Rahm Emanuel has been dubbed "Mayor 1%." But perhaps he should be called "Mayor 37 Cents."

South Side Man Who Posed Stone-faced with Mayor on Instagram: Rahm Emanuel is a Horrible Tipper

The health food store employee and a coworker say Mayor Emanuel is a notoriously bad tipper, and once left a 37-cent tip on a seven-dollar shake.

BY Micah Uetricht

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Emanuel is “real cheap,” GQ says.

A photo of Rahm Emanuel grinning widely while an African-American man stood next to him stone-faced, with the caption “The Mayor of Chicago Rahm Emanuel came by my job, still can't stand this muthafucka tho,” drew significant attention on social media Wednesday. 

The man, who was reached by In These Times via phone and asked to be identified only as “GQ,” works at a health food store on Chicago’s South Side. He said that the mayor had come in to the store several times in recent years, and when Emanuel stopped by two months ago, someone in the store suggested that GQ and the mayor pose for a picture. While GQ agreed, he says he wasn’t happy about it.

(gqthateacha / Instagram)

“He was smilin’ and cheesin’ and stuff,” GQ says. “I’m like, dude, come on: you’re only doing that because you’re trying to get elected. You’re trying to make it look like you’re a man of the people. But you’re not.”

GQ, who is in his 40s and lives in the city’s Back of the Yards neighborhood, repeats the charge that has dogged Emanuel throughout his reelection campaign: that he is most concerned with the city’s white, wealthy residents.

“He only caters to people on the North Side, like the Gold Coast,” he says, referring to one of the city's wealthiest and whitest neighborhoods. “The only time I see him on the South Side is when it comes time for elections.” GQ says violence in his neighborhood and in black neighborhoods throughout the city, along with the mayor’s education policies, turned him against Emanuel.

“So many people have been killed. … 50 schools got closed—and most of them on the South Side and West Side”—overwhelmingly black areas of the city. “But you cater to the people in Gold Coast. Why don’t you [cater to] the South Side?”

After the picture was tweeted a number of times throughout the day (including by this author), it was picked up by journalists including Bloomberg Politics's Dave Weigel and MSNBC host (and former In These Times senior editor) Chris Hayes, who called it “the funniest thing I've seen all day.” This characterization, from journalist and In These Times contributor Michael Arria, was typical:

When told that his photo had been tweeted many times, often along with the hashtag #RahmLove—referencing a recent ad campaign (meant in earnest rather than to mock the mayor) started by the hospitality workers union UNITE HERE Local 1—GQ laughs.

“ ‘Rahm Love,’ ” he says. “That’s a bunch of BS.”

The photo is one of several that have circulated on social media of people of color standing near the mayor but looking unhappy to engage him. One photo shows Emanuel extending his hand to an African-American woman at a train stop, where Rahm has done much of his reelection campaigning throughout the city; the woman appears to refuse to shake his hand. Another has been interpreted by some on social media as showing Mayor Emanuel recoiling from a young African-American child, though it is impossible to know exactly what the mayor was reacting to.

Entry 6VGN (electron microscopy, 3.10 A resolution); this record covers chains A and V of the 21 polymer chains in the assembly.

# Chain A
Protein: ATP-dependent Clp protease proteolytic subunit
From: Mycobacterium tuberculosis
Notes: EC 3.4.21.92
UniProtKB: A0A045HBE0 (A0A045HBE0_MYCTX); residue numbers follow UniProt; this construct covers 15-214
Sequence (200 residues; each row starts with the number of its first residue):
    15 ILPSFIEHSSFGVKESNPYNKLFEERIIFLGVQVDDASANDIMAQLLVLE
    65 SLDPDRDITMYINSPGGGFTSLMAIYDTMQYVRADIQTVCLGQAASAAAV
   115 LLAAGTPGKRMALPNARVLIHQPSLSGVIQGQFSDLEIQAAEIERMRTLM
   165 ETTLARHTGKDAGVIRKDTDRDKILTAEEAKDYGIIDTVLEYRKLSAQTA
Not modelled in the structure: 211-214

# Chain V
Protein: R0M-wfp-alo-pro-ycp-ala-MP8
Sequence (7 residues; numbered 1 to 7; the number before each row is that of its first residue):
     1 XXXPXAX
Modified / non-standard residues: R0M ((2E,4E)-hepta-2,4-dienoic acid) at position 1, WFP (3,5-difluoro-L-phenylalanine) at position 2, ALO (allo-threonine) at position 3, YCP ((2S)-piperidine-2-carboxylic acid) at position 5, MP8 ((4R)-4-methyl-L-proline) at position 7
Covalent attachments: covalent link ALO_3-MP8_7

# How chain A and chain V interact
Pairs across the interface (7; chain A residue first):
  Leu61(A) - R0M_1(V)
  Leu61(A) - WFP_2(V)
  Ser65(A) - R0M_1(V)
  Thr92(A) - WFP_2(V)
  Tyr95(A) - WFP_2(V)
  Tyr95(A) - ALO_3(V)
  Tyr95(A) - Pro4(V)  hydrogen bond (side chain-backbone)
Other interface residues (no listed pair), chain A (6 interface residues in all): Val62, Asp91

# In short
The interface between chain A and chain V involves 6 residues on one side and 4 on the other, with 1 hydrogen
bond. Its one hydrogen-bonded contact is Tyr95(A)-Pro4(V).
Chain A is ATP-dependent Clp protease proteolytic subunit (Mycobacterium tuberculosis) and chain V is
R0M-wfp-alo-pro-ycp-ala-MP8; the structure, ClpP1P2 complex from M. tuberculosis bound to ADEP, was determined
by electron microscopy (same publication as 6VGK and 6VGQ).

GQ says that while he is no fan of the mayor, he doesn’t know a great deal about his challenger, Jesus “Chuy” Garcia, and doesn’t admire him greatly.

“The only politician I’ve got mad respect for is Elizabeth Warren,” he says. “I love her.”

While GQ is opposed to the mayor’s policies, he says he’s also opposed to Emanuel’s etiquette as a customer.

“He’s real cheap,” GQ says. The mayor is holding what appears to be a shake in the Instagram photo. “My friend who made the drink—[Emanuel] only tipped him like a quarter or 50 cents” on a drink he says cost $7. Reached via phone Wednesday night, GQ’s coworker confirmed this report, saying he has served the mayor multiple times and remembers one incident in which the mayor tipped him “37 cents” on the seven-dollar shake (though he said the mayor's security guards have left him sizable tips in the past).

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Micah Uetricht is a contributing editor at In These Times and is a former associate editor and editorial intern at the magazine. He is an associate editor at Jacobin, the author of Strike for America: Chicago Teachers Against Austerity, and has written for the Nation, the Chicago Reader, VICE News, the Guardian and elsewhere. He previously worked as a labor organizer. Follow him on Twitter at @micahuetricht.

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